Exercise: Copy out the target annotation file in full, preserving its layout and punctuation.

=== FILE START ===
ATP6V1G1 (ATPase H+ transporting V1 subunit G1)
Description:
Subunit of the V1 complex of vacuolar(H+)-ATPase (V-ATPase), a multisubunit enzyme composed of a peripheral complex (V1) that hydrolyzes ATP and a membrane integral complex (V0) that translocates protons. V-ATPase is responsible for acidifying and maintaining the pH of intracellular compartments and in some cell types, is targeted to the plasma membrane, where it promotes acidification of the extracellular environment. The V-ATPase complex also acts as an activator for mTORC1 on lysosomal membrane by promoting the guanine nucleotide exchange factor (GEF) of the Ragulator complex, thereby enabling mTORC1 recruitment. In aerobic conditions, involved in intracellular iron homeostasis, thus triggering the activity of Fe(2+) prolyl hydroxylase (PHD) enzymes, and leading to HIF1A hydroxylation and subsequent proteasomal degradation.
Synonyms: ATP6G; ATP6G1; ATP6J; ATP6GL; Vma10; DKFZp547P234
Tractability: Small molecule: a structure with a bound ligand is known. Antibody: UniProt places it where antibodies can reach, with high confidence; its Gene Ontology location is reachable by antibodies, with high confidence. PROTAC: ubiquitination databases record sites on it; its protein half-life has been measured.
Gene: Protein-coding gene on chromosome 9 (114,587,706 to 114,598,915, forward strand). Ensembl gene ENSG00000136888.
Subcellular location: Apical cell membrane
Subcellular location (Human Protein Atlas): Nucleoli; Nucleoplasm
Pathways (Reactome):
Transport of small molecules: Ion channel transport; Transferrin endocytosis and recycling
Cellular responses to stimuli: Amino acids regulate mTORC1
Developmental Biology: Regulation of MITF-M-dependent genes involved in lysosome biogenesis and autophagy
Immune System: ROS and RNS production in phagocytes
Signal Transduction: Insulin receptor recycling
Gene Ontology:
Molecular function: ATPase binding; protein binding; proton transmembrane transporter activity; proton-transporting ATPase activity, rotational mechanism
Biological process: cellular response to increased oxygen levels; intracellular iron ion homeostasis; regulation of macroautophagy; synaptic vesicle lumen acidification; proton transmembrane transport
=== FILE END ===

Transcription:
ATP6V1G1 (ATPase H+ transporting V1 subunit G1)
Description:
Subunit of the V1 complex of vacuolar(H+)-ATPase (V-ATPase), a multisubunit enzyme composed of a peripheral complex (V1) that hydrolyzes ATP and a membrane integral complex (V0) that translocates protons. V-ATPase is responsible for acidifying and maintaining the pH of intracellular compartments and in some cell types, is targeted to the plasma membrane, where it promotes acidification of the extracellular environment. The V-ATPase complex also acts as an activator for mTORC1 on lysosomal membrane by promoting the guanine nucleotide exchange factor (GEF) of the Ragulator complex, thereby enabling mTORC1 recruitment. In aerobic conditions, involved in intracellular iron homeostasis, thus triggering the activity of Fe(2+) prolyl hydroxylase (PHD) enzymes, and leading to HIF1A hydroxylation and subsequent proteasomal degradation.
Synonyms: ATP6G; ATP6G1; ATP6J; ATP6GL; Vma10; DKFZp547P234
Tractability: Small molecule: a structure with a bound ligand is known. Antibody: UniProt places it where antibodies can reach, with high confidence; its Gene Ontology location is reachable by antibodies, with high confidence. PROTAC: ubiquitination databases record sites on it; its protein half-life has been measured.
Gene: Protein-coding gene on chromosome 9 (114,587,706 to 114,598,915, forward strand). Ensembl gene ENSG00000136888.
Subcellular location: Apical cell membrane
Subcellular location (Human Protein Atlas): Nucleoli; Nucleoplasm
Pathways (Reactome):
Transport of small molecules: Ion channel transport; Transferrin endocytosis and recycling
Cellular responses to stimuli: Amino acids regulate mTORC1
Developmental Biology: Regulation of MITF-M-dependent genes involved in lysosome biogenesis and autophagy
Immune System: ROS and RNS production in phagocytes
Signal Transduction: Insulin receptor recycling
Gene Ontology:
Molecular function: ATPase binding; protein binding; proton transmembrane transporter activity; proton-transporting ATPase activity, rotational mechanism
Biological process: cellular response to increased oxygen levels; intracellular iron ion homeostasis; regulation of macroautophagy; synaptic vesicle lumen acidification; proton transmembrane transport